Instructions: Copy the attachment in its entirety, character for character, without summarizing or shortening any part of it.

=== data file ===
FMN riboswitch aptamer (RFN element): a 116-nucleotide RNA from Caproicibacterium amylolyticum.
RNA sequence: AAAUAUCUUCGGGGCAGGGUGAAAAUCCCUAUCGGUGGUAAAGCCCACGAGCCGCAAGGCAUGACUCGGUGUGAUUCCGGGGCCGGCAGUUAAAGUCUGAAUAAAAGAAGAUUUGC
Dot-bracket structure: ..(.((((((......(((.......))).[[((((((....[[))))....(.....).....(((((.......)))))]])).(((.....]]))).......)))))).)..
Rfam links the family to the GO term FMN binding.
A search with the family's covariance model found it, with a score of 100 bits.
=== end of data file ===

FMN riboswitch aptamer (RFN element): a 116-nucleotide RNA from Caproicibacterium amylolyticum.
RNA sequence: AAAUAUCUUCGGGGCAGGGUGAAAAUCCCUAUCGGUGGUAAAGCCCACGAGCCGCAAGGCAUGACUCGGUGUGAUUCCGGGGCCGGCAGUUAAAGUCUGAAUAAAAGAAGAUUUGC
Dot-bracket structure: ..(.((((((......(((.......))).[[((((((....[[))))....(.....).....(((((.......)))))]])).(((.....]]))).......)))))).)..
Rfam links the family to the GO term FMN binding.
A search with the family's covariance model found it, with a score of 100 bits.